As you can see, from the Print Server administrator’s perspective, nothing in fact has changed.  However, subtle changes in related system or external conditions are causing a problem.  With that, let’s take a look at our second scenario …

Scenario Two: The server is experiencing a hang.  It has been running fine since the day it was brought online, and all of a sudden the server is experiencing issues.  The last server maintenance was performed a couple of months ago, but beginning yesterday morning, the server keeps locking up.  So what’s going on?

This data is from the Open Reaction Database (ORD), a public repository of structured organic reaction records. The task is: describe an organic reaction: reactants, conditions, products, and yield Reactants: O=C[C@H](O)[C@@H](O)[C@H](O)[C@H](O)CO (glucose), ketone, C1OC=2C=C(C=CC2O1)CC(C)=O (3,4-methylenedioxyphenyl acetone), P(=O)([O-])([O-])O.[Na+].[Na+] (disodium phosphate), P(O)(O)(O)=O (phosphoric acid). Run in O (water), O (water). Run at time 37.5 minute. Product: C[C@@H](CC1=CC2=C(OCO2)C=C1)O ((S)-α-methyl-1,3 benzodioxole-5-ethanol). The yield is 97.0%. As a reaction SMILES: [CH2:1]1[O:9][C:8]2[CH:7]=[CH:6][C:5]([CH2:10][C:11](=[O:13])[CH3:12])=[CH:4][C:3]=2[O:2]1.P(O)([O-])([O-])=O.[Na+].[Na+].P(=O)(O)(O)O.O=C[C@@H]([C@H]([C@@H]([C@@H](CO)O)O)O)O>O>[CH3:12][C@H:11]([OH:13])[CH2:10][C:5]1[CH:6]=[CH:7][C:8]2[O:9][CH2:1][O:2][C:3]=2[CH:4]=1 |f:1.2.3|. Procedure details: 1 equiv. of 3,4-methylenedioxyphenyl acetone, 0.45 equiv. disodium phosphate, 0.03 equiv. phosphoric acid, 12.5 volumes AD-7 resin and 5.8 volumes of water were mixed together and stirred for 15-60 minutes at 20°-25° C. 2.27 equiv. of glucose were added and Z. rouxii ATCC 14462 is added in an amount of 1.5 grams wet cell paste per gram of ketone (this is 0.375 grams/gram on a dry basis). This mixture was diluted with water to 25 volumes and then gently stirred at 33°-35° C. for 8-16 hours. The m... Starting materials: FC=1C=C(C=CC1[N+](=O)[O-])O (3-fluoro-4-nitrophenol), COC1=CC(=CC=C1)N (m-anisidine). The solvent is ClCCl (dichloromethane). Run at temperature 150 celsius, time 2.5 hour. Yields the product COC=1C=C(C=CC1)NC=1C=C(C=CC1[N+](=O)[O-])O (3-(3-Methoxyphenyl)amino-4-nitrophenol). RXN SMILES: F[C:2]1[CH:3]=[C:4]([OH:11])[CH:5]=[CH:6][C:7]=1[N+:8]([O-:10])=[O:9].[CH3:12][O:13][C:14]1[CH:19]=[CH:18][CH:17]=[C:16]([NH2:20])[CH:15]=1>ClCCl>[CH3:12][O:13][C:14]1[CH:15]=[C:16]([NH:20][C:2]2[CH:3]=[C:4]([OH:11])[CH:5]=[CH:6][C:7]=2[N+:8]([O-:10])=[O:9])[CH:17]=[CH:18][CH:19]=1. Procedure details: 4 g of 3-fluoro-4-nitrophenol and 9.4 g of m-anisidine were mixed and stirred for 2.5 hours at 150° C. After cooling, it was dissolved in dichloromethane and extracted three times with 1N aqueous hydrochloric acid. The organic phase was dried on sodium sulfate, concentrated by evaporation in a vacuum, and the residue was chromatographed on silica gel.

In many enterprises, IT departments are somewhat autonomous.  A single server may have components that are managed by several different teams.  For example, Antivirus and Anti-Spyware software are managed by the Security team, the Storage team is responsible for the SAN environment, Host Bus Adapters (HBA’s) and related firmware.  Meanwhile, the Windows team is responsible for the Server Operating System, including the overall system configuration and performance.  With this type of division and ownership, it can become problematic for all the teams to stay in sync.  This is not an indictment of any of the teams, it is an unavoidable by-product of decentralization.  So what might be going on in this scenario?